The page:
Dr. Marina Del Rios, emergency physician at University of Illinois Health, called it a "relief."
She was among the original five who volunteered to get inoculated last month at Chicago's Loretto Hospital.
WATCH: 1st COVID-19 vaccines in Chicago administered
Del Rios said she did it for the sake of her family and those in her community hesitant to get vaccinated. Completing her inoculation gives her optimism.
"I'm hoping this year, this is a start of better things to come," Rios said.
The event at Norwegian American Hospital Tuesday morning was an effort to highlight the importance of people coming back for a second dose to make the vaccine fully effective.
Health experts say that the Pfizer COVID-19 vaccine is not fully effective without the second dose.
Both vaccination events were held at hospitals serving communities hit hardest by COVID-19. This was a to boost vaccine rates among Black and Latinx residents. Del Rios said there is still more work to be done to convince those who are skeptical that the vaccine is safe.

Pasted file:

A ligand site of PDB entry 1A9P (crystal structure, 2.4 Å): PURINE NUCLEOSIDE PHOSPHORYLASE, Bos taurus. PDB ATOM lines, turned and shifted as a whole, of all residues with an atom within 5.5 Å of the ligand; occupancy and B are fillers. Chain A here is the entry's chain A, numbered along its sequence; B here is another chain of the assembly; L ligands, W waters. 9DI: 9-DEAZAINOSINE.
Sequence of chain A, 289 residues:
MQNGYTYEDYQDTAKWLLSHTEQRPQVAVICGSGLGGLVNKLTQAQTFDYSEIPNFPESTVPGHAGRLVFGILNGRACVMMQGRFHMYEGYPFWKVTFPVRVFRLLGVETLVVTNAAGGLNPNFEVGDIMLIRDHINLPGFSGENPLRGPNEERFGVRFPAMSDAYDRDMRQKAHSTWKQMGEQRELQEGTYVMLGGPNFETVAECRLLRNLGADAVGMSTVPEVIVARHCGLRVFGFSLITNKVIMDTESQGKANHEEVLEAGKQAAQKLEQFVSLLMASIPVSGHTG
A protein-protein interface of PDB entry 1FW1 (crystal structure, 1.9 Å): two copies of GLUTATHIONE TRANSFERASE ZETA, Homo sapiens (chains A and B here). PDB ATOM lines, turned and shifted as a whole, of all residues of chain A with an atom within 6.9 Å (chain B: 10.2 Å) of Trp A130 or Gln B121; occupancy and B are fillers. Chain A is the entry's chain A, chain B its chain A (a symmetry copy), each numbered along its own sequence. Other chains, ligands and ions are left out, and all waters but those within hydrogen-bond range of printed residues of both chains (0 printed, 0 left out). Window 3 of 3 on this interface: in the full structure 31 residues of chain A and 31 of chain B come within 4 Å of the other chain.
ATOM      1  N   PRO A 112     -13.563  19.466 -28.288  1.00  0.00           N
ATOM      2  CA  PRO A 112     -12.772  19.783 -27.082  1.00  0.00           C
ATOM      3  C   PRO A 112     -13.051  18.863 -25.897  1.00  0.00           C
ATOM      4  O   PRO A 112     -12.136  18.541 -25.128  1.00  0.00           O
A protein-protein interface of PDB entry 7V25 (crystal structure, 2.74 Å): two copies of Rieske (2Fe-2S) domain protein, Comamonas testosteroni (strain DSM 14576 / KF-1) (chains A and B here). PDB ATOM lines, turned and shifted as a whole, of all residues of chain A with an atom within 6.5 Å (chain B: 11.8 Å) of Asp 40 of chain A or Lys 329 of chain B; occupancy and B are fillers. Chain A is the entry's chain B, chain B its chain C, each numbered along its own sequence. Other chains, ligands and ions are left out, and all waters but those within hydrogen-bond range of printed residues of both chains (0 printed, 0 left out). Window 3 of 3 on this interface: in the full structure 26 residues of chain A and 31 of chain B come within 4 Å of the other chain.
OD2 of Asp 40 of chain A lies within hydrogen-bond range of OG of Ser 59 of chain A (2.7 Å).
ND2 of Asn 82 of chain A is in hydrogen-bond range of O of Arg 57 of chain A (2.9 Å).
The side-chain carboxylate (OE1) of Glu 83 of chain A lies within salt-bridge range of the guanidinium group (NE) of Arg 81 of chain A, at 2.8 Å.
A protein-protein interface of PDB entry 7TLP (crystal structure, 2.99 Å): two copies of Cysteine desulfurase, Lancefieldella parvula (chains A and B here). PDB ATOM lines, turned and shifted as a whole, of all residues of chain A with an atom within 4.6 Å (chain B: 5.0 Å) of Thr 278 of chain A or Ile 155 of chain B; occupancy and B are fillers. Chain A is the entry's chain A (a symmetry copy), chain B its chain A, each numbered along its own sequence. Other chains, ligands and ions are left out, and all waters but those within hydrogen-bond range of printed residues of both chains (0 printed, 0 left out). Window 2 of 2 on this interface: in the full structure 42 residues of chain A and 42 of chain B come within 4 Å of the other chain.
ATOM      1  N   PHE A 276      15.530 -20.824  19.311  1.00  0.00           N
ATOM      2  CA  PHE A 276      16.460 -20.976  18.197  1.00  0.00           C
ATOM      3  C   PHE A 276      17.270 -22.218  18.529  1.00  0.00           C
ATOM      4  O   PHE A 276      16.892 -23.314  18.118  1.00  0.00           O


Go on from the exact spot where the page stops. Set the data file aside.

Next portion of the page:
"It's also been a little deflating and disappointing to see even healthcare providers stepping back and saying, 'You know what? I'm going to wait,'" Del Rios said.
"Particularly among Black and Latinx healthcare settings, we're not seeing as many people stepping up and saying, 'I want to get the vaccine,'" said Dr. Allison Arwady, Chicago Department of Public Health.
As the city continues its first phase in the roll out, which includes vaccinating frontline healthcare workers first, Mayor Lightfoot had a message for President Donald Trump and President-elect Joe Biden saying the current vaccine distribution is not enough.
"If you want to have us bend the curve and give people confidence they can resume normal lives, then there must be an exponential increase in the amount of vaccine that is available to cities and towns all over this country," Mayor Lightfoot said.
Chicago hospitals are being asked to double back and give those workers who initially passed on getting the vaccine another chance at getting inoculated.